The recent report on personal income and spending showed a full 3.7% increase in personal income and an even greater increase in disposable income , raising the savings rate to 3.4%. But this sharp increase was mostly due to the temporary factor of Microsofts extra dividend of over $30 billion (Excluding that the increase was only 0.5%, lower than the increase in spending). The January report is likely is therefore likely to show a sharp decline in personal income and savings and sometimes later this year the taxes paid on that dividend will reduce disposable personal income in absolute numbers. But the interesting issue here is: did this dividend really make Microsoft’s shareholders richer?Indirectly, it will likely do so as the shareholders will probably use them in a more productive way than Microsoft with its excess cash holdings could have done.
But setting aside the issue of who will use the money more efficiently, is the payment of dividends really something which directly make its shareholders richer?
No, not really I would argue as the decrease in Microsoft’s cash reserves will lower the value of their shares with roughly the same amount.
This brings to mind the issue that some people who has a bullish outlook on the economy have raised, that the official personal savings rate underestimates the true savings rate becaude it does not include capital gains. It seems to me that they actually are right-but only partially.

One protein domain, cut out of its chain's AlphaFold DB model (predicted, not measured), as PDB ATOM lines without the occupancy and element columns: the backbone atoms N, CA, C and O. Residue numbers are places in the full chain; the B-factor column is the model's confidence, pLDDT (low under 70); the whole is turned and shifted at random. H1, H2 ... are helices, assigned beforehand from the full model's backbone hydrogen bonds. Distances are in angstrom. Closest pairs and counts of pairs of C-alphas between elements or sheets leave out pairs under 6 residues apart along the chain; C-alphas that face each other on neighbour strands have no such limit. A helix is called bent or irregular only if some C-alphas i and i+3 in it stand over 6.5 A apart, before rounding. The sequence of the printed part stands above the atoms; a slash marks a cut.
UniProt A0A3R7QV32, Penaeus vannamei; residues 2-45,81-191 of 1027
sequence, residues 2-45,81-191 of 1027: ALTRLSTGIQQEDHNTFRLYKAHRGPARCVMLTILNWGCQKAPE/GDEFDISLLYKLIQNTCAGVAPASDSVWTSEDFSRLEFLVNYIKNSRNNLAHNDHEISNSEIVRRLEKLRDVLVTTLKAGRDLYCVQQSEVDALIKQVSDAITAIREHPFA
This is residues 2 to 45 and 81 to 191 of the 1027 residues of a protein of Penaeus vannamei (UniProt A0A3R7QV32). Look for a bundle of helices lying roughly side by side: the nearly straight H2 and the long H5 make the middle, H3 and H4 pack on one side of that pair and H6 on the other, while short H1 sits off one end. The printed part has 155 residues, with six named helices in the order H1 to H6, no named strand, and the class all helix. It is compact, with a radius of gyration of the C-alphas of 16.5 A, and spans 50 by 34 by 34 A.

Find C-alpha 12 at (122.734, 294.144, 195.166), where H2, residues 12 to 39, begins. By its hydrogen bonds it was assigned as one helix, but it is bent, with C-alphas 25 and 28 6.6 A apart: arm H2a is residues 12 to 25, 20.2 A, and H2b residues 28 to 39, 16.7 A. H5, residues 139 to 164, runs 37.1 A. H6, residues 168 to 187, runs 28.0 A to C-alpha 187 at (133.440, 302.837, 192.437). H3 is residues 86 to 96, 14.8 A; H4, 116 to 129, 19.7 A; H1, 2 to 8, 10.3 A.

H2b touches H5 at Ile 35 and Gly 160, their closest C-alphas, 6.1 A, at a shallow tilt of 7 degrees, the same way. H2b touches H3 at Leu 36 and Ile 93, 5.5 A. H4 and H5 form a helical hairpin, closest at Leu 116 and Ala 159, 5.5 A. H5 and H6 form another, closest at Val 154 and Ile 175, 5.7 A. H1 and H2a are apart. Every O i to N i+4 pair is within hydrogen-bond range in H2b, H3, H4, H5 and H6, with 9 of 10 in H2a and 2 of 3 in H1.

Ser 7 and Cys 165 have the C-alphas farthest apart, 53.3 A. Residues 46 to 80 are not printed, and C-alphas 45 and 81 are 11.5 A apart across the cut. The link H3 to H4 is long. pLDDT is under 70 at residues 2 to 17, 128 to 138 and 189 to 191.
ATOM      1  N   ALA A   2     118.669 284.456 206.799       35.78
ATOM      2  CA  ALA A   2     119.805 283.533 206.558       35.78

We must here differentiate between capital gains based on a increase in the underlying value of assets (for example increases in corporate profits) and capital gains based on asset price inflation. The former should be included since this means that the value of their assets increases without reducing the purchasing power of the buyers, but as the latter merely means transfer of value from buyers to sellers it should not be included.
Moreover, to the extent that the increase in real value are based on expectations of future earnings it should not be included either as this means that income flows from future years are withdrawn. Therefore it would make more sense to only include current retained earnings.
Of course, dividends unlike capital gains means a cash-flow transfer from the corporate sector to the household sector so if the purpose of this statistic is to measure cash-flow then it might seem correct anyway. But if cash-flow were what we wanted to measure then we should also include stock-repurchase programs and at the same time deduct the cash-flow to corporations generated by new issuance of stocks.
If on the other hand we were out to measure the amount of real savings that households do then we should really merge it with the corporate sector (Or the part of the corporate sector owned directly or indirectly by domestic households) and add net profits as a form of implicit household income. Then it would not really matter whether earnings are retained or payed out in dividends.
It should finally be noted though that such a measure would not really change the overall picture of a too low savings rate in the U.S. economy as it would merely. mean a statistical transfer of corporate savings to the household sector. And the national savings rate is very low both in comparison with the past and in comparison with other countries.